Strewth! Embargoed until this morning and all.
The publication of the Treasury’s assessment of the previous government’s spending record, available this morning on the Treasury’s website, follows a speech by the Treasury Secretary Ken Henry this week that attacked both the previous government’s policy of “aspirational nationalism” and the thinking behind its $10 billion water plan.
The Treasury stresses in the document released this morning that the views expressed in it are those of the two authors, Kirsty Laurie and Jason McDonald from the Treasury’s budget division, and not necessarily those of the department itself...
The release comes as the Finance Minister Lindsay Tanner confirms in an interview in this morning’s Canberra Times that entire government programs, including tax concessions, are facing his Razor Gang’s axe.
The Treasury report says that in the past decade of Coalition government inflation-adjusted spending jumped from $175 billion to $261 billion, and is on track to hit $282 billion unless wound back.
It says real government spending grew faster between 2004-05 and 2007-08 than in any four-year period since the 1990’s recession.
It says the Howard government’s surge in spending was unusual, along with a surge in spending by the Whitlam government in the 1970s, in taking place at a time when the economy is not in recession.
The economic cost of the surge was much higher than it would have been at another time because the economy was “operating at close to its limits of capacity” and resources had to be redirected to the government from other parts of the economy.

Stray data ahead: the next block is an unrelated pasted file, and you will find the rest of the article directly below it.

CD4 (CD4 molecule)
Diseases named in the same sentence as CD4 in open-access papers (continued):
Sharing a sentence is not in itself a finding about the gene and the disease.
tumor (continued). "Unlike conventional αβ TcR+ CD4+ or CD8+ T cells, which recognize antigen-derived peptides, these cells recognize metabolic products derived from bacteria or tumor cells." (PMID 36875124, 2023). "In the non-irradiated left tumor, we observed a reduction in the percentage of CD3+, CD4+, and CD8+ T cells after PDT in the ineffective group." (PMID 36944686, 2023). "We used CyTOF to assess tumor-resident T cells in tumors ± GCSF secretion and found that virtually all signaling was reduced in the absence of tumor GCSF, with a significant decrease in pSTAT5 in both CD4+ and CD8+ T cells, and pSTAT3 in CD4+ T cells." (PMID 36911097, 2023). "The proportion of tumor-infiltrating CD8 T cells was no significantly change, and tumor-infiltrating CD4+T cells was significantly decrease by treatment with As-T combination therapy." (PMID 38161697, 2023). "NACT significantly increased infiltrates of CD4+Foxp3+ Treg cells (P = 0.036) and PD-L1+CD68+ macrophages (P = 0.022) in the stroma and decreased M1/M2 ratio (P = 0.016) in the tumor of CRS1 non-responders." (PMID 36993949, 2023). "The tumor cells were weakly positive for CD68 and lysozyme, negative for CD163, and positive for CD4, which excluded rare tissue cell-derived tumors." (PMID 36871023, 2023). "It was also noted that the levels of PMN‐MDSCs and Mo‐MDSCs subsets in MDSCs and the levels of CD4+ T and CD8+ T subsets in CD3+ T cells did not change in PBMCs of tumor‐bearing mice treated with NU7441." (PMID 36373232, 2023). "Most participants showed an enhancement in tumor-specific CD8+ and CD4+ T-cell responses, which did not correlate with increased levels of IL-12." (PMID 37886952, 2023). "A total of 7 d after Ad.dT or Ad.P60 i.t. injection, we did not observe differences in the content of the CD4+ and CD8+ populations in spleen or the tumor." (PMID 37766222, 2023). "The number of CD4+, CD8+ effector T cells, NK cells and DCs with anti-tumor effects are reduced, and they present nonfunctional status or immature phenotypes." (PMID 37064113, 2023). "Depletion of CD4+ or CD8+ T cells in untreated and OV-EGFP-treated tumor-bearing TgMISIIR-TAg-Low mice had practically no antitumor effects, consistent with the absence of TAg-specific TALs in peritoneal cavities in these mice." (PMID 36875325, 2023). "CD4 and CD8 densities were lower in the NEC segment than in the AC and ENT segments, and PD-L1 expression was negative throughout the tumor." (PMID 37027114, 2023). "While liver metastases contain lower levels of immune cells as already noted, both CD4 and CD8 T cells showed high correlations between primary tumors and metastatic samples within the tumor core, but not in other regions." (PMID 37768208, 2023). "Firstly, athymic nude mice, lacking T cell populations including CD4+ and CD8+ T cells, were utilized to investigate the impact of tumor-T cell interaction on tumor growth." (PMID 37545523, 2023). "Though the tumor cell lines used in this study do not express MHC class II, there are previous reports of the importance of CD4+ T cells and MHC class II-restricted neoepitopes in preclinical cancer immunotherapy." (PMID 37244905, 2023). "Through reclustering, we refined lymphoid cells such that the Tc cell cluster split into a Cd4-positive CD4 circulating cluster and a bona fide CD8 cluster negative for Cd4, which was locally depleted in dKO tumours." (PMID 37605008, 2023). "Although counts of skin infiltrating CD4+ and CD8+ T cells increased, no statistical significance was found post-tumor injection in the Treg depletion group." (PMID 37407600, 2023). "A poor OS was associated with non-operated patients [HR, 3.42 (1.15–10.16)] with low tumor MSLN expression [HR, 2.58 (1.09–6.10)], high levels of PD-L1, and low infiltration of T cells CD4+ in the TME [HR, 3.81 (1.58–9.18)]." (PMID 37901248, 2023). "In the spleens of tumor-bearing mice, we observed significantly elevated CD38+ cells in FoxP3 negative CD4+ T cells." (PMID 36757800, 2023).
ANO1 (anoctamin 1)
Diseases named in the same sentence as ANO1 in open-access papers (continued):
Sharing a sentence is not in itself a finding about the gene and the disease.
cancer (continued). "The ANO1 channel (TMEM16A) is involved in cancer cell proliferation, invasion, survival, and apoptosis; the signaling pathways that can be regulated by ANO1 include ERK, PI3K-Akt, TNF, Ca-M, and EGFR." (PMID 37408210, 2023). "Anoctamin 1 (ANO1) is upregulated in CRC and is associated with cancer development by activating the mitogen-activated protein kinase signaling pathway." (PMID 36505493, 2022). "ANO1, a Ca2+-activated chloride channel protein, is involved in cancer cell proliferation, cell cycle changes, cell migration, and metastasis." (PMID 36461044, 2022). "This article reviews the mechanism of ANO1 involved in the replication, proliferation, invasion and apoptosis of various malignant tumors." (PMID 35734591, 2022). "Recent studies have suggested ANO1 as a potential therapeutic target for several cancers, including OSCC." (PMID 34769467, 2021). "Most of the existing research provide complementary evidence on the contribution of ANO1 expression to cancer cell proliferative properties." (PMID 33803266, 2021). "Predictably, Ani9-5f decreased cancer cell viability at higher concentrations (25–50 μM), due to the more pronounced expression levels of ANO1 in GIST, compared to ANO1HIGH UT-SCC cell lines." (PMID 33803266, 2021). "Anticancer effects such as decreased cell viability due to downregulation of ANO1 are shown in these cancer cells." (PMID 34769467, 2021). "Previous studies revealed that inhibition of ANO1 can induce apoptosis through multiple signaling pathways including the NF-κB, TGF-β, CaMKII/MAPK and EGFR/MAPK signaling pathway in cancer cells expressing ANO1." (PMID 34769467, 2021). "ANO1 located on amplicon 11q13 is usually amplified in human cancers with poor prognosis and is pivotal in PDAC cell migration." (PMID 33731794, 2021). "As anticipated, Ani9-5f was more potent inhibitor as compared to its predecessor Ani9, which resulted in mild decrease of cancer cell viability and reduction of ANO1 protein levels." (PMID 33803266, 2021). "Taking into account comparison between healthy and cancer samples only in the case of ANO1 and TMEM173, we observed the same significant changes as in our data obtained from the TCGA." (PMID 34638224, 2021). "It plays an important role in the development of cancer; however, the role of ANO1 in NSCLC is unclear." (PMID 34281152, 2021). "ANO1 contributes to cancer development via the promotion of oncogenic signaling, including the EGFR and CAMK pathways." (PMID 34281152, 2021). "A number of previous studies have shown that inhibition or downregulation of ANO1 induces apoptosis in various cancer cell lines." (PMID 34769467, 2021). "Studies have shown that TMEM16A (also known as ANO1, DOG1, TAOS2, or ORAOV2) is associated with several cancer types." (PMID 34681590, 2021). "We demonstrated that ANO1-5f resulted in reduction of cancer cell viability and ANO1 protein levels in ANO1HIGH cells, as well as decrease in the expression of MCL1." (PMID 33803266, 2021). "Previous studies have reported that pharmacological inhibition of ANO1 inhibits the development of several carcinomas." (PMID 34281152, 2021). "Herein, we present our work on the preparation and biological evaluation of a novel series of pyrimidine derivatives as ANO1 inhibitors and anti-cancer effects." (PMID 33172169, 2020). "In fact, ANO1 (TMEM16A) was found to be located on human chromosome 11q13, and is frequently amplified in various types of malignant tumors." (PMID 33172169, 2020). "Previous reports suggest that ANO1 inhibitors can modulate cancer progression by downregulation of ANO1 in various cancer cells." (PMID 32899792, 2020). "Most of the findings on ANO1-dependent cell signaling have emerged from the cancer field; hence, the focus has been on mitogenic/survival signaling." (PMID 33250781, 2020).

Employment in the public service had swelled 29 per cent since 1998 and was likely to be “reducing the supply of highly educated labour to the rest of the economy”.
This is because the proportion of public servants with at least a bachelor’s degree was almost twice that of the private sector – 40 per cent, compared with 23 per cent.
The number of new decisions announced in each budget had doubled over the Howard decade with most of the new decisions involving relatively small parcels of money each worth less than $100 million over the forward estimates.
However the number of spending decisions worth more than $1 billion had climbed from one in 1997-98 to nine in 2007-08.
By contrast savings measures all but vanished over the life of the Coalition government. The Treasury officers say around one third of all the measures in the 1997-98 budget had a savings component. By the end of the Howard government savings measures averaged 1.5 per cent of total measures.
Tax expenditures, otherwise known as tax breaks or tax concessions soared during the life of the Coalition government. The Treasury says they jumped 51 per cent in real terms since 1997-98, climbing from $33 billion a year to $50 billion and are on track to climb higher still. It warns that this spending has “similar impacts on the economy to conventional spending.”
Notwithstanding the recent economic boom, which has cut spending on unemployment benefits, assistance to the aged and families with dependent children had “grown strongly”.
Since the onset of the commodities boom in 2003 government spending on industry assistance had climbed by 6 per cent a year.
The Treasury says since 204 the Coalition gained an extra $334 billion in unexpected revenue. It gave away $314 billion of it in new spending or tax cuts.
A perspective on trends in Australian Government spending, Economic Roundup, Commonwealth Treasury, Saturday, 8 March 2008